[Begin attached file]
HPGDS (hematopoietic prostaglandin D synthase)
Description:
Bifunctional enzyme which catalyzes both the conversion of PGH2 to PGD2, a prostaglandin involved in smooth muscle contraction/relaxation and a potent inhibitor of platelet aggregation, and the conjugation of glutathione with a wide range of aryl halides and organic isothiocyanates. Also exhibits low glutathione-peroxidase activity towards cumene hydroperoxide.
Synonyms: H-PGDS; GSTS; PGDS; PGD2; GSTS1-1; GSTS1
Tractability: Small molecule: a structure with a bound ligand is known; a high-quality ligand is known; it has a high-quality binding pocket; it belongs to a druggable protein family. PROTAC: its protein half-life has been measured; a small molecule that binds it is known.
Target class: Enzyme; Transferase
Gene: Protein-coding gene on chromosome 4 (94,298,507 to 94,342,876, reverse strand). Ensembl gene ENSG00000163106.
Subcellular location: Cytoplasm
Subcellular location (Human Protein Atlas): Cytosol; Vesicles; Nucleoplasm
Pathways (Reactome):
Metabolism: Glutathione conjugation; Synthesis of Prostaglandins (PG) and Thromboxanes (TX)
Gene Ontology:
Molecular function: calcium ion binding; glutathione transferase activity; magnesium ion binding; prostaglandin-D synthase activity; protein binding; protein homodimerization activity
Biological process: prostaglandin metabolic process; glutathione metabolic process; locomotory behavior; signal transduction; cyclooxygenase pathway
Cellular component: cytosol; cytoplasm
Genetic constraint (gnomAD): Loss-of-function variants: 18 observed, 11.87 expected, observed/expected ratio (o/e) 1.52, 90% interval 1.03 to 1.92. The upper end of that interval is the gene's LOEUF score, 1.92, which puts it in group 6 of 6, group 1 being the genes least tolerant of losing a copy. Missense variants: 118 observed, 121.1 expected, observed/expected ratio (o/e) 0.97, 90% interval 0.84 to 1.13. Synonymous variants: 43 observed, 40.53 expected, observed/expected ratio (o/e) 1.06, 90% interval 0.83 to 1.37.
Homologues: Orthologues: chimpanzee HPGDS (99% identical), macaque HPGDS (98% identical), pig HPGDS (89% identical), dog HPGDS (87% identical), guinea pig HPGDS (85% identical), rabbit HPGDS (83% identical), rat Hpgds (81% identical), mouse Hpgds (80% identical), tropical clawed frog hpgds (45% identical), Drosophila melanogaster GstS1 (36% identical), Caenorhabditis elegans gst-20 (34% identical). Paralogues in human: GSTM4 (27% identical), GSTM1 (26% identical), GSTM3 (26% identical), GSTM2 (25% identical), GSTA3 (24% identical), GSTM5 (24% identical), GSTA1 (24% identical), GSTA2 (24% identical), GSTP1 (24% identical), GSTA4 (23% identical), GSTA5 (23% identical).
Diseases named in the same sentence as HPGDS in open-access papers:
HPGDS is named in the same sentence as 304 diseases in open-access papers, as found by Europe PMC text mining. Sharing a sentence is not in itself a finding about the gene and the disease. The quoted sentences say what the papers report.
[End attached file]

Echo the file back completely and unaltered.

HPGDS (hematopoietic prostaglandin D synthase)
Description:
Bifunctional enzyme which catalyzes both the conversion of PGH2 to PGD2, a prostaglandin involved in smooth muscle contraction/relaxation and a potent inhibitor of platelet aggregation, and the conjugation of glutathione with a wide range of aryl halides and organic isothiocyanates. Also exhibits low glutathione-peroxidase activity towards cumene hydroperoxide.
Synonyms: H-PGDS; GSTS; PGDS; PGD2; GSTS1-1; GSTS1
Tractability: Small molecule: a structure with a bound ligand is known; a high-quality ligand is known; it has a high-quality binding pocket; it belongs to a druggable protein family. PROTAC: its protein half-life has been measured; a small molecule that binds it is known.
Target class: Enzyme; Transferase
Gene: Protein-coding gene on chromosome 4 (94,298,507 to 94,342,876, reverse strand). Ensembl gene ENSG00000163106.
Subcellular location: Cytoplasm
Subcellular location (Human Protein Atlas): Cytosol; Vesicles; Nucleoplasm
Pathways (Reactome):
Metabolism: Glutathione conjugation; Synthesis of Prostaglandins (PG) and Thromboxanes (TX)
Gene Ontology:
Molecular function: calcium ion binding; glutathione transferase activity; magnesium ion binding; prostaglandin-D synthase activity; protein binding; protein homodimerization activity
Biological process: prostaglandin metabolic process; glutathione metabolic process; locomotory behavior; signal transduction; cyclooxygenase pathway
Cellular component: cytosol; cytoplasm
Genetic constraint (gnomAD): Loss-of-function variants: 18 observed, 11.87 expected, observed/expected ratio (o/e) 1.52, 90% interval 1.03 to 1.92. The upper end of that interval is the gene's LOEUF score, 1.92, which puts it in group 6 of 6, group 1 being the genes least tolerant of losing a copy. Missense variants: 118 observed, 121.1 expected, observed/expected ratio (o/e) 0.97, 90% interval 0.84 to 1.13. Synonymous variants: 43 observed, 40.53 expected, observed/expected ratio (o/e) 1.06, 90% interval 0.83 to 1.37.
Homologues: Orthologues: chimpanzee HPGDS (99% identical), macaque HPGDS (98% identical), pig HPGDS (89% identical), dog HPGDS (87% identical), guinea pig HPGDS (85% identical), rabbit HPGDS (83% identical), rat Hpgds (81% identical), mouse Hpgds (80% identical), tropical clawed frog hpgds (45% identical), Drosophila melanogaster GstS1 (36% identical), Caenorhabditis elegans gst-20 (34% identical). Paralogues in human: GSTM4 (27% identical), GSTM1 (26% identical), GSTM3 (26% identical), GSTM2 (25% identical), GSTA3 (24% identical), GSTM5 (24% identical), GSTA1 (24% identical), GSTA2 (24% identical), GSTP1 (24% identical), GSTA4 (23% identical), GSTA5 (23% identical).
Diseases named in the same sentence as HPGDS in open-access papers:
HPGDS is named in the same sentence as 304 diseases in open-access papers, as found by Europe PMC text mining. Sharing a sentence is not in itself a finding about the gene and the disease. The quoted sentences say what the papers report.